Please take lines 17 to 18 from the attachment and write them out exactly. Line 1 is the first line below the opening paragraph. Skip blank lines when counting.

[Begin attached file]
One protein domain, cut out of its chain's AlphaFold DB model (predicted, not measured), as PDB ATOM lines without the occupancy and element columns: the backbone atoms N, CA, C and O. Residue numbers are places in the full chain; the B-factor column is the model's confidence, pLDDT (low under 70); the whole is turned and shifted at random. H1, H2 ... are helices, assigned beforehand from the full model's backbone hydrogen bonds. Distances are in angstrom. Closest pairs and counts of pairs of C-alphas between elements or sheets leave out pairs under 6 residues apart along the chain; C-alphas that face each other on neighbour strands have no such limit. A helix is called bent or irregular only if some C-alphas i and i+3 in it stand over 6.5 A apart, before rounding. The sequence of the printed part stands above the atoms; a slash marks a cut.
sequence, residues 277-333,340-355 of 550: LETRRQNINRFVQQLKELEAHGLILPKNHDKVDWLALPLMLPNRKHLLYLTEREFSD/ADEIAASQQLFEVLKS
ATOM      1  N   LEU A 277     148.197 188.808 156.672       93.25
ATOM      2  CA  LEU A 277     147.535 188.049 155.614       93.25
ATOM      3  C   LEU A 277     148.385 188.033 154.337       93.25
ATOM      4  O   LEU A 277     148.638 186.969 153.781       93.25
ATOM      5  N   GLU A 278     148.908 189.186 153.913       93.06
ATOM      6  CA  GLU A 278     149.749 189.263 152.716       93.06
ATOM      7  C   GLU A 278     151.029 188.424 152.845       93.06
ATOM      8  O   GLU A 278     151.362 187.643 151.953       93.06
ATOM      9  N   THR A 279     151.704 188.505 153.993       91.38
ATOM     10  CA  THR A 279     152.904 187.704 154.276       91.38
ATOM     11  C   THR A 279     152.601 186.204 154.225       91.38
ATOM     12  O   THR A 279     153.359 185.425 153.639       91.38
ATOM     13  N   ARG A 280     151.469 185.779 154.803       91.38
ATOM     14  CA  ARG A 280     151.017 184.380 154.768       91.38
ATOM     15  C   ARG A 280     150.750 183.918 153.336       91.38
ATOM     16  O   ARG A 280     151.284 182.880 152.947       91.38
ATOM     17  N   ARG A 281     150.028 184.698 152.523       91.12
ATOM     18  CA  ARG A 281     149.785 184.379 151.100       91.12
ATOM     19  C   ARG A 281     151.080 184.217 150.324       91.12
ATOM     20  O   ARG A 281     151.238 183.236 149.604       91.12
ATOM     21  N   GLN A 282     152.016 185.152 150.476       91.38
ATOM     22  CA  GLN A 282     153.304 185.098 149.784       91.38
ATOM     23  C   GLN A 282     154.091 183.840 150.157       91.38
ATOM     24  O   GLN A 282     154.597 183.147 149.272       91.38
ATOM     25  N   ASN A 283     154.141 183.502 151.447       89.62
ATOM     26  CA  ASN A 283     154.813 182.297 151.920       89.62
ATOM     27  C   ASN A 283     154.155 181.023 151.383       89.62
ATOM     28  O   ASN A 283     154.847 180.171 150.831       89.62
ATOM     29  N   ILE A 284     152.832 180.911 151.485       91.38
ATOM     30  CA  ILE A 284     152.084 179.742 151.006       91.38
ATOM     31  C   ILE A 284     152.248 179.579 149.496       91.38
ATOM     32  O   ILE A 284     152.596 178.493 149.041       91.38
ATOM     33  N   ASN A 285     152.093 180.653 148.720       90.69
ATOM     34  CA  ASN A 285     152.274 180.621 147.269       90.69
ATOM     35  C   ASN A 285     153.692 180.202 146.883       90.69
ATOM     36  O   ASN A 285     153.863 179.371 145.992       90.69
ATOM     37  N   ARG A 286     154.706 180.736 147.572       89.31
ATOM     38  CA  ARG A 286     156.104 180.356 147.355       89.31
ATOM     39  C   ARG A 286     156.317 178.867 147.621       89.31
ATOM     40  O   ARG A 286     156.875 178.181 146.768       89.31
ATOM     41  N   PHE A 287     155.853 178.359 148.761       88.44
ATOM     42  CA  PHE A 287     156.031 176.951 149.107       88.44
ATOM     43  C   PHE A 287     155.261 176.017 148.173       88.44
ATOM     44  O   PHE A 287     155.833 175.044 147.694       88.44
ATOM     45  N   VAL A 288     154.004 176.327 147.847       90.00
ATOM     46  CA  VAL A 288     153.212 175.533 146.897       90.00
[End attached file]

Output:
ATOM     16  O   ARG A 280     151.284 182.880 152.947       91.38
ATOM     17  N   ARG A 281     150.028 184.698 152.523       91.12